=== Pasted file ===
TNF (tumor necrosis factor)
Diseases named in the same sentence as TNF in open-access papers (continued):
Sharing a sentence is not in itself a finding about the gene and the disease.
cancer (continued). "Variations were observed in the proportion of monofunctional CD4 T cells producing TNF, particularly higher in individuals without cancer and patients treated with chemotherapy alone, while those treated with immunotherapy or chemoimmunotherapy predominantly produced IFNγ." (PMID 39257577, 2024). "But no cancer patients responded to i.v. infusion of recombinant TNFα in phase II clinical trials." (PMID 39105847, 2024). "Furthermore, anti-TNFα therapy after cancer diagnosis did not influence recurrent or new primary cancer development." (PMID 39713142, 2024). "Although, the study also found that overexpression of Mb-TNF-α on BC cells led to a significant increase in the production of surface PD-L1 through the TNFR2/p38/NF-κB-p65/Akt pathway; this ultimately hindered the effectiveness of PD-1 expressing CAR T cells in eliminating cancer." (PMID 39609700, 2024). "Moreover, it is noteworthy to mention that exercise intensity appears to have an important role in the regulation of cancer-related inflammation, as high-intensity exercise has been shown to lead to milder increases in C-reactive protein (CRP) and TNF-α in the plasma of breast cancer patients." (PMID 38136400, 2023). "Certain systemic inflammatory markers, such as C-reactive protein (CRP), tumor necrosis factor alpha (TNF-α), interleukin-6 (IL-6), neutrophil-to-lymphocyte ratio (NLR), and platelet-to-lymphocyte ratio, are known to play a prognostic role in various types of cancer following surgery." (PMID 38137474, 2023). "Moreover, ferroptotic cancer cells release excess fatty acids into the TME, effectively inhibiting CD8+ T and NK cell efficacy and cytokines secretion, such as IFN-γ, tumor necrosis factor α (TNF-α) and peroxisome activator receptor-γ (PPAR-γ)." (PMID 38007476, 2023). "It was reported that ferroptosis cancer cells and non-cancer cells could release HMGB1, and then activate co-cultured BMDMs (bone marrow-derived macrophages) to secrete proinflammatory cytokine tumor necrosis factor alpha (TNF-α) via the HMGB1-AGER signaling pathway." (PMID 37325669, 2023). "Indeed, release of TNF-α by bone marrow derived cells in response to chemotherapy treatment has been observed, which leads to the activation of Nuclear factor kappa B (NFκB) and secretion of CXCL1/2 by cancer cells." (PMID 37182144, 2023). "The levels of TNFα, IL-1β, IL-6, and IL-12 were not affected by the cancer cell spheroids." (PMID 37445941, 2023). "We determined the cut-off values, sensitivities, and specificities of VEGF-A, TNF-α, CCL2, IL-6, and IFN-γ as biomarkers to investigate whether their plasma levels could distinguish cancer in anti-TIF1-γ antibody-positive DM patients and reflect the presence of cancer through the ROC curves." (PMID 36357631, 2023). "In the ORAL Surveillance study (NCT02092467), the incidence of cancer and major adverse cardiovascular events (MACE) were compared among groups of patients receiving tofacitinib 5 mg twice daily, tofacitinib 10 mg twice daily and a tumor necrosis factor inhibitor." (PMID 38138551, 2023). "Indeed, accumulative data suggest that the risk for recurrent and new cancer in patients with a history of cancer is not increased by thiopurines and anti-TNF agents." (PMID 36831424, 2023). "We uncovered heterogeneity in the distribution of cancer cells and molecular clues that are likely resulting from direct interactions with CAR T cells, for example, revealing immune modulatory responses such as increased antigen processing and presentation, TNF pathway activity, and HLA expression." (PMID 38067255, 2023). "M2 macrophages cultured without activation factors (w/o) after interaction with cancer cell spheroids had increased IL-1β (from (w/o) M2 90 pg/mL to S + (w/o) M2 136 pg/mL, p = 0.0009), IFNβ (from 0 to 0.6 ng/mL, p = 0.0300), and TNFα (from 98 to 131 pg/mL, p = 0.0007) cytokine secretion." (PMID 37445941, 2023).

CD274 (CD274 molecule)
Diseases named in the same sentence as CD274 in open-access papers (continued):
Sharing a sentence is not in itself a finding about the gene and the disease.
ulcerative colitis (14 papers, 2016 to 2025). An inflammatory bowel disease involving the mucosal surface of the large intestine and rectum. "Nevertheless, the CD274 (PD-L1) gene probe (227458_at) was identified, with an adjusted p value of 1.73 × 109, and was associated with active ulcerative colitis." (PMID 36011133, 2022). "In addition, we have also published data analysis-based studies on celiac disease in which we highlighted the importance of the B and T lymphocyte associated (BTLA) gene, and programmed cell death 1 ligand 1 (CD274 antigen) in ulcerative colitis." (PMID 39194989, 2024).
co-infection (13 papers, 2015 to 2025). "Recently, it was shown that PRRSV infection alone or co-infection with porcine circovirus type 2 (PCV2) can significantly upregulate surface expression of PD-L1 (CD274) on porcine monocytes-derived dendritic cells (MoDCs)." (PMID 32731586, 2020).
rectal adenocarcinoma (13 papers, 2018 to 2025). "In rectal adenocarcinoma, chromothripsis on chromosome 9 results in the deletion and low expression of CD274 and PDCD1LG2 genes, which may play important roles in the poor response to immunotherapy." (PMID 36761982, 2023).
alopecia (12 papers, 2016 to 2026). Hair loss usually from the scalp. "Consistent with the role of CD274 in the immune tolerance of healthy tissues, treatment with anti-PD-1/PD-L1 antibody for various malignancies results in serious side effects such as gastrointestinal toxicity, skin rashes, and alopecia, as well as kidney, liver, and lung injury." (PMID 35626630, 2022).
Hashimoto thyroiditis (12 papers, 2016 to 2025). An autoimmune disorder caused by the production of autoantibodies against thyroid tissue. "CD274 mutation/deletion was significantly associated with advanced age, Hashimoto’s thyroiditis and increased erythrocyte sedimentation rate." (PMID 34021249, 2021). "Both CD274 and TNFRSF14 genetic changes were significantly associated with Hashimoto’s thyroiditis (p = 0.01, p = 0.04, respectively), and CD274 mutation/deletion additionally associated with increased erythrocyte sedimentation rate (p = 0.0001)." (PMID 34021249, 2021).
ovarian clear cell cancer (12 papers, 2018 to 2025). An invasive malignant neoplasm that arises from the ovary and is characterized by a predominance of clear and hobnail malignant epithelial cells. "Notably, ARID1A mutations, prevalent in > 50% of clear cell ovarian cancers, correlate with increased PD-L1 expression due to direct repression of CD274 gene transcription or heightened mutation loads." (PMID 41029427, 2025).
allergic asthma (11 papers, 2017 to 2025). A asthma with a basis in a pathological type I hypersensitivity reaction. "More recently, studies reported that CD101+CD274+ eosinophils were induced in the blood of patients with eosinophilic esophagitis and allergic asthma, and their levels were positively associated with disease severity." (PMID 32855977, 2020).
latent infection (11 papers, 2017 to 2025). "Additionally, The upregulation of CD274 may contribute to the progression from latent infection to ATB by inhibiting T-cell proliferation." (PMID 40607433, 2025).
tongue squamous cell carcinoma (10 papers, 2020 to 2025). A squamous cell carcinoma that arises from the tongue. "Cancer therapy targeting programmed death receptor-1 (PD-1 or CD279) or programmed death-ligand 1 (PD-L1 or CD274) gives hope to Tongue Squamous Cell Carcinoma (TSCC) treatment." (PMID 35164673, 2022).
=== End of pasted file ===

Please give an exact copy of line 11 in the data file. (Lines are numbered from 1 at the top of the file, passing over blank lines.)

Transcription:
alopecia (12 papers, 2016 to 2026). Hair loss usually from the scalp. "Consistent with the role of CD274 in the immune tolerance of healthy tissues, treatment with anti-PD-1/PD-L1 antibody for various malignancies results in serious side effects such as gastrointestinal toxicity, skin rashes, and alopecia, as well as kidney, liver, and lung injury." (PMID 35626630, 2022).